April, 1863 and relating to the Fall of 1837
On that bitter note, Worthington paused to pour himself another cup of tea, and then he stood up. He saw in Bernice’s eyes the same realization that had come upon him when he first heard those words from his master’s lips. He nodded as he spoke. “Elias confided in me later that the Count of St. Germain had worked for Pierre de Lancre in the days when the witch hunter was judge of Bordeaux, in the first decades of the 1600’s. St. Germain was instrumental in the discovery and capture of Jean Grenier, the thirteen year old werewolf of Gascony.”
“How old is your master, Fernando, really?” Bernice’s eyes were firm.
Worthington shrugged forehead and shoulders. “He seldom talks about his youth. But with his fantastic memory, his voracious appetite for books and information, when he cites facts about a period of history, it is impossible to tell whether he relates someone else’s words or his own experience.” Worthington saw such an answer would not satisfy the doctor. “I have come to suspect, as you, that there has only been one Comte de Saint Germain.”
“The story of the young man, during the inquisition, if that was not an ancestor…” Bernice found her mind straining at the thought. The emotions elicited by the vision that had confirmed that story returned again and set her heart in turmoil.
“It would place his youth in the mid 1500’s.” Worthington leaned on the fireplace. “I know little of that first century of his life. But it seems that by the 1600’s he had accepted as his avocation hunting down the practitioners of the blood-lust, and had started to formulate his theories about their roles in the rise and fall of the governments of Europe.
“That was the time of the first publications of the Fama Fraternitatis Rosae Crucis. As Elias relates it, San Germán recognized them as one more piece of the puzzle. Their works declared the existence of a secret brotherhood of alchemists and sages who were preparing to transform the intellectual landscape of Europe, from its arts and sciences to its religious and political systems. Such a promise, at a time when wars of politics and religion ravaged the continent, made a sensation. But underneath their mysticism, underneath the façade of ushering in the age of a new Messiah, Santiago saw the simple age old temptation of power to the chosen few, the adepts. From that time on he started following the trails of the secret societies.
“De Lancre too saw through the façade. His gathered information showed a relationship between the witches’ religion, alchemy as the art of poisons, and their sexual orgies as a return of the ancient mystery religions. In the midst of a Europe caught in ever more senseless superstitions, the master must have seen in de Lancre a kindred spirit rising up to challenge the nonsense.
“At first he also envied him his clarity of vision, his self-assurance, how he lived in a world of stark black and white, where the boundaries between good and evil were sharply defined. That did not last long. His clarity of vision turned out to be an all too human obsession. Santiago must have realized that if he worked with the man much longer he would one day come under his scrutiny. Some careless deed would one day reveal that he himself was not an ordinary man, and in that day he certainly would have ended on the Frenchman’s stake.”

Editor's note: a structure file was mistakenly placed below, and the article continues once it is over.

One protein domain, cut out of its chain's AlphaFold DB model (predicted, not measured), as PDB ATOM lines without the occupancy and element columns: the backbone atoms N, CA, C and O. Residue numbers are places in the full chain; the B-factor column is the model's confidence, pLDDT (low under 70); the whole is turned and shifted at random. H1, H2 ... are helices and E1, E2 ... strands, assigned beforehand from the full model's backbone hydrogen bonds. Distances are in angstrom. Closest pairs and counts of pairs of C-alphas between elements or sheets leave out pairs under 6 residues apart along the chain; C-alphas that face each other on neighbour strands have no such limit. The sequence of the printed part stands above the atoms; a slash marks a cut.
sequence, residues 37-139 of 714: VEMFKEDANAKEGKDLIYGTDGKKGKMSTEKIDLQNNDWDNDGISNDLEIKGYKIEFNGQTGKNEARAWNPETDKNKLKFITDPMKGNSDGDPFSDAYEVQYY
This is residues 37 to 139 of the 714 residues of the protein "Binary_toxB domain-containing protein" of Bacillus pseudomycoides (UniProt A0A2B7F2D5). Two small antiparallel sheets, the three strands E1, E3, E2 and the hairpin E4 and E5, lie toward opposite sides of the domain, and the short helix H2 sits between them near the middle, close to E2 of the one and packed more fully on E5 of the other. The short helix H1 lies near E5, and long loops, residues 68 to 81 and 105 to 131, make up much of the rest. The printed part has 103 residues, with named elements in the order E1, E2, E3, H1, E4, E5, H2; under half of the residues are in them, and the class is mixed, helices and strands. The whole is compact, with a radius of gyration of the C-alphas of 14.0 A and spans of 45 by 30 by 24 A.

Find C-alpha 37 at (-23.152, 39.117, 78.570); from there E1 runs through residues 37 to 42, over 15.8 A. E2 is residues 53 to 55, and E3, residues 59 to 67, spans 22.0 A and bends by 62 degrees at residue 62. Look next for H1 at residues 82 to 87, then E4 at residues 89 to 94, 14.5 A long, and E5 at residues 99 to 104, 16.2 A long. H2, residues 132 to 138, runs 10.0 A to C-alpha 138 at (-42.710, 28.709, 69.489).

Worthington paused and marveled for a moment at the extent of this aside. But he decided there had been a purpose for that digression, it was the reason for which he had come to see the doctor this night. He needed her to understand this man he called master.
“He has made reference before to his ability to see the fey.” Bernice commented. “What does he mean by that?”
“It is not just the fey. As he describes it, if he steadies his gaze upon anyone, within a few seconds he can see an aura, a glow fringing their faces and hands. In unusual cases he can feel it at a distance. He has always interpreted it as an echo of the soul within, and the gifts it possesses. The fey, he says, have no soul, at least not like man does. The auras he has seen on them are in that respect more like the life-glow of animals.
“Lady Masveh appears to be the exception. He has commented that her aura has been changing since he first met her. It is not human but with time it seems to be mimicking or approaching a human state. He has only seen that, once before. Elias might have a clue to that puzzle.”
Doctor Bernice nodded slowly and then with a motion of her hand she bid him to continue with the story.
“Lady Masveh protested the master’s accusation and he returned to his tale. By analyzing the path taken by Diderici and the places he had chosen to rest, he guessed at how far his quarry would travel the next day. That night Santiago redoubled his pace. Circling wide to the south and then heading west, he intersected the original route in the early afternoon, barely a kilometer from a lonely farmhouse, and just as a thunderstorm driven by the northwind swept down upon that forest with its full strength.